WARNING: Spoilers ahead for the series finale of Succession.
Seriously, don’t ruin it for yourself.
One last chance.
He did it. The bastard actually did it. Tom One Half Of The Disgusting Brothers Wambgsans (please give Matthew Macfadyen his Emmy for Best Tufthunter) pipped the three – well, two but more on that later – Roy siblings to the punch and become CEO of the Waystar RoyCo empire left behind by the late Logan Roy.
But why does it feel like a poisoned apple? Lukas Matsson (played with absolutely devilish delight by Alexander Skarsgård) is clearly as trustworthy as any of the Roys on a good day. Putting Tommy Boy into the hot spot as head of a media and entertainment company right after he faced accusations of manipulating an election that handed a win to a coke-devouring president in the backpocket of one of the siblings he stabbed in the virtual back feels like a…choice.
So… so far, so right.
Since the very beginning, Tom’s entire game plan has to be in the right place at the right time, ensure that his hands are on the hands that push the buttons. Or even put a ring on the hand that potentially pushes the buttons.
Y’all have been calling Tom a cuck for years and everyone on the show called him a dickrider 15 times this final season.
— 🍑 (@mspeacherino) May 29, 2023
But that has also meant Tom’s presence as human barnacle on the arse of whomever is the most powerful person in the room is a double-edged sword. As we found out with the cruise controversy, it makes him the easiest body to throw overboard when you need to make a sacrifice of corporate dead weight. In the words of Shiv, “Tom will honestly suck the biggest dick in the room.”
And he’s a man. That’s an unassailable truth. Tom also got the job because Matsson didn’t want to have sex with him.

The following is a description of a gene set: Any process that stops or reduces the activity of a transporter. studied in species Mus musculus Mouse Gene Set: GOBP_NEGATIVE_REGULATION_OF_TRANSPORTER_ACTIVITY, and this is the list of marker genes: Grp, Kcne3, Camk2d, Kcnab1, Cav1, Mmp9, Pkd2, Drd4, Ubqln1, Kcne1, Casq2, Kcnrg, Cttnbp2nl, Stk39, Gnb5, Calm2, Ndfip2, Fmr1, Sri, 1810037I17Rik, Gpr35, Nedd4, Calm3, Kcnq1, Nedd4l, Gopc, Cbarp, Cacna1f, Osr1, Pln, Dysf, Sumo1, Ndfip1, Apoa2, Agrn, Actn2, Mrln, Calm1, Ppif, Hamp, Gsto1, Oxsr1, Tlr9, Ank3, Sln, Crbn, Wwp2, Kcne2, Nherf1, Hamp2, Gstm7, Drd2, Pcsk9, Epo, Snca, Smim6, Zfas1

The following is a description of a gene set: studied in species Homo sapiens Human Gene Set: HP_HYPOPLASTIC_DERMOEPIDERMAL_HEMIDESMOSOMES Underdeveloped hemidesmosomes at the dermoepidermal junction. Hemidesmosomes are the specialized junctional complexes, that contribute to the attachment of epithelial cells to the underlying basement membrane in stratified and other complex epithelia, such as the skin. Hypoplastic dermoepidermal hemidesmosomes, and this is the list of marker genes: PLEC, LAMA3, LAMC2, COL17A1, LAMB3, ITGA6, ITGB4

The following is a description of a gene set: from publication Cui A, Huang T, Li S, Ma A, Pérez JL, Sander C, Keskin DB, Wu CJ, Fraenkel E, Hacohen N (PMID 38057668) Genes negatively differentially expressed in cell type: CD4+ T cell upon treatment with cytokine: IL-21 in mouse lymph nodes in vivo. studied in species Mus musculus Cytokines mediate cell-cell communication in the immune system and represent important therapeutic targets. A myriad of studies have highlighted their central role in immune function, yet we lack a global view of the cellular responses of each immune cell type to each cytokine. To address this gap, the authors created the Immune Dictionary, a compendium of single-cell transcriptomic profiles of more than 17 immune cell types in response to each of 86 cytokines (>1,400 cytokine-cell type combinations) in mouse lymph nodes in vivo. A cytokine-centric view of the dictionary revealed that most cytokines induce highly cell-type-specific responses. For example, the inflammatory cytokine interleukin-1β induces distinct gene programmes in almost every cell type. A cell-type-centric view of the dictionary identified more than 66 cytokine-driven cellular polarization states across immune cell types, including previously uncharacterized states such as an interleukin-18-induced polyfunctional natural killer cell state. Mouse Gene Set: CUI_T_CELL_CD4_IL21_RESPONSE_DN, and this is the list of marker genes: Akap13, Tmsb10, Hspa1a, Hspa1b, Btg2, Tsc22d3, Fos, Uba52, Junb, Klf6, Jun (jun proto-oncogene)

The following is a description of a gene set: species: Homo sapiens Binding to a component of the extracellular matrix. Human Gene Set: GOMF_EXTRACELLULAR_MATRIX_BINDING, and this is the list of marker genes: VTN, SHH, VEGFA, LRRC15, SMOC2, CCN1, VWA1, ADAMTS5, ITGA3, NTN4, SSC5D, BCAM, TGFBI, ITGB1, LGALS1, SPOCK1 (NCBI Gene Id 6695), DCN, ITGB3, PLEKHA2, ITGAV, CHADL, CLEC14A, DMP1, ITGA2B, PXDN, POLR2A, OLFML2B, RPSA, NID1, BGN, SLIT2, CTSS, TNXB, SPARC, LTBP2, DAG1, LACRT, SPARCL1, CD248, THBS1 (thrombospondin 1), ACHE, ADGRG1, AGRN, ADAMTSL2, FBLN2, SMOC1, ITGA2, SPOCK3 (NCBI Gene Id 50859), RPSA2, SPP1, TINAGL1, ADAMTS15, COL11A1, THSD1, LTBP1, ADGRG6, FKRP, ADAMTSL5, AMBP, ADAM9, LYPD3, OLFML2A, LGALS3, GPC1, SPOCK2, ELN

The irony that Shiv, who is arguably the most capable if just as broken as her brothers, was shuttled out of the top job purely because she was a woman plays into Succession’s persistent message that merit has nothing to do with in the world of money and success.
But it also highlights one of the biggest tells in the series (and why writers deserve every cent they’re demanding). Since the first episode we’ve had red herrings and hints to the sibling’s destinies. Roman’s nickname Romulus – the ancient founder of Rome who betrayed his brother. Which Roman did, finally, in the last instance. And Siobhan. Known as Shiv – a hand-crafted weapon used to stab people in the back.
Out of all three of them Shiv also found herself with the dirtiest hands, betraying family, her husband and her family again in the space of a blink. Some have argued that this was because her conscious got the better of her. Others that she understood that Tom, more than Kendall or Roman, would be the more malleable for her own ambitions long term.
In the end, Shiv was the most Machiavellian of the Roys – willing to vote for, and stay with, a man she loathed in order to be the one in control. Albeit, in control from the shadows. Her predictions of becoming the Lady Macbeth of the series, with Tom becoming the potential patsy to her and Matsson’s ambitions in the long game, came true.
The excruciatingly coldness of Shiv and Tom in their limo, Roman enjoying a martini and free of the noose that was the family business, Kendall reeling from the reality that being the “eldest boy” (“You’re noooooooooooot” as Shiv reminds him ) is not a golden ticket to success(ion) – carves the most satisfying of Succession that could have been delivered.